• over 9 years ago

@CARPETBURN:I agree..but what are you going to do? Most people look for bargains and expect perfection. It's the way of the world.

  • AndrueC
  • over 9 years ago

chrysalis: the main problem about Zen and similar, is that it is only available in a very limited area of the UK...

And yes, this whole idiotfest was started by selling at a price not high enough to support the product... And people believing that if you pay peanuts, you will get much more than peanuts...

  • comnut
  • over 9 years ago

CB of course the shaping details are not in BT's smallprint either I have looked. They simply withold the information. Ukonline I consider open as well since they reveal contention ratio's which gives an idea of how much the bandwidth is shared amongst customers.

  • chrysalis
  • over 9 years ago

comnut I am not sure what you mean, zen use ipstream so they available in all BT wholesale exchanges, but try reccomending zen to someone they see the high price and would say no, as they consider it equal to something like bt broadband (when it isnt) and as such a rip off. Fully agree about the prices (over competitive market).

  • chrysalis
  • over 9 years ago

Posted by andrew ( staff member) 1 day ago
If it was mandated by Ofcom then it would be different.

To date most providers are volunteering their way out of this part of the voluntary code of practice.

Eggsactly.

Ofcom are lacking teeth again.

Carpetburn, can you tell me what the BT protocols are that are monitored, when, what the FUP limits are, an at what times, how much the actual peak contention and remaining bandwidth is please? I can with my ISP.

  • whatever2
  • over 9 years ago

quote"@CARPETBURN:I agree..but what are you going to do? Most people look for bargains and expect perfection. It's the way of the world."
yep they are also known as fools.
quote"CB of course the shaping details are not in BT's smallprint either I have looked."
As much as i hate BT terms about shaping are there....
http://tinyurl.com/5rpvpg see item 8... Though they dont state what heavy use is i imagine as the usage limits go up about 5gig with each package i would start to watch my back at around 20gig on option 3... Not rocket science to read terms before you sign up huh ;)

  • CARPETBURN
  • over 9 years ago

Seriously as much as i would like to see set in stone bright illuminous CAP figures, throttle figures etc etc, in reality they are not really needed if you have the sense to read between the BS speak which some of them spew. Any mention an ISP is gonna cut my speed and failure to give figures or reasons why the simple solution is DONT SIGN UP WITH THEM.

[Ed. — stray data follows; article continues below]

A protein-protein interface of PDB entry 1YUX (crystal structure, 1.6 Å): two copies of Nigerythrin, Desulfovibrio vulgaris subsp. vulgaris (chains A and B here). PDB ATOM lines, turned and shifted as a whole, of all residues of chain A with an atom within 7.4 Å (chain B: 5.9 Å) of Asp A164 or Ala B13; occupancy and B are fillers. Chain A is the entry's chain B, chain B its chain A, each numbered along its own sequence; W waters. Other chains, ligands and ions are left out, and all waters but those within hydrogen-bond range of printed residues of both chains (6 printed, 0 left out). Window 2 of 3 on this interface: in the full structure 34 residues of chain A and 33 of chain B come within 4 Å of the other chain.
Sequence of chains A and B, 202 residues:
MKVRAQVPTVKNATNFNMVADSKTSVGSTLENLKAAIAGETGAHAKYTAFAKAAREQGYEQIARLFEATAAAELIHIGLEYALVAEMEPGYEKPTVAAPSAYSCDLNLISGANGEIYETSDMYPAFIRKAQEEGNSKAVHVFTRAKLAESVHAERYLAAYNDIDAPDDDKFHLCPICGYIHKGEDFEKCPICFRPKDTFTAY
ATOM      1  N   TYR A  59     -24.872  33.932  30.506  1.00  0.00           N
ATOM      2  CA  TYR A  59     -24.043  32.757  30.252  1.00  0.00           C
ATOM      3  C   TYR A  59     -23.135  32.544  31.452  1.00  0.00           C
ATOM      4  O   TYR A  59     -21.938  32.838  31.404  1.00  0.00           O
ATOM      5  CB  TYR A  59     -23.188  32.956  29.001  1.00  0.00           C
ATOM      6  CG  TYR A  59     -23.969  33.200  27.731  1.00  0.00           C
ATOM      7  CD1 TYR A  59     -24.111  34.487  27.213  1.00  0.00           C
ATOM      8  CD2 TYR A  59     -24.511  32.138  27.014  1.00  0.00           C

• CARPETBURN
  • over 9 years ago

What people have to bear in mind that if there is traffic shaping going on, the average person may not notice it anyway if they're only doing their emails or browsing. For the most part most people are probably happy with the cheap services that are being provided.

  • imbsuk
  • over 9 years ago

"Though they dont state what heavy use is i imagine "

"Any mention an ISP is gonna cut my speed and failure to give figures "

so, you're not with bt then?

  • whatever2
  • over 9 years ago

imbsuk, thats the attitude the isps adopt and is very wrong, just because the majority 'may not' notice it, it doesnt make it right.

  • chrysalis
  • over 9 years ago

There's a simple way to tell if an ISP is telling the truth about caps or not.

Does the list contain a throttling rate for port 25 (email). If not, then they're not telling the truth - every ISP out there (and rightly) limits the amount of emails which domestic customers can send. (an anti-spam measure, and one which simply isn't a concern for the vast majority)

  • Dawn_Falcon
  • over 9 years ago

quote""Though they dont state what heavy use is i imagine "

"Any mention an ISP is gonna cut my speed and failure to give figures "

so, you're not with bt then?"

My god no... Id sooner shove my head in a food blender, Im a Ukonline ADSL2+ user which dispite what some may be about to type is NOT throttled.

  • CARPETBURN
  • over 9 years ago

In fact if anything i think ISPs should be made to use the term THROTTLE rather than TRAFFIC MANAGED where they deliberately throttle a certain port or protocol... Traffic management technically should help everyone if its done right. Throttling though does NOT.... To me atleast rightly or wrongly the 2 things are very different beasts.

  • CARPETBURN
  • over 9 years ago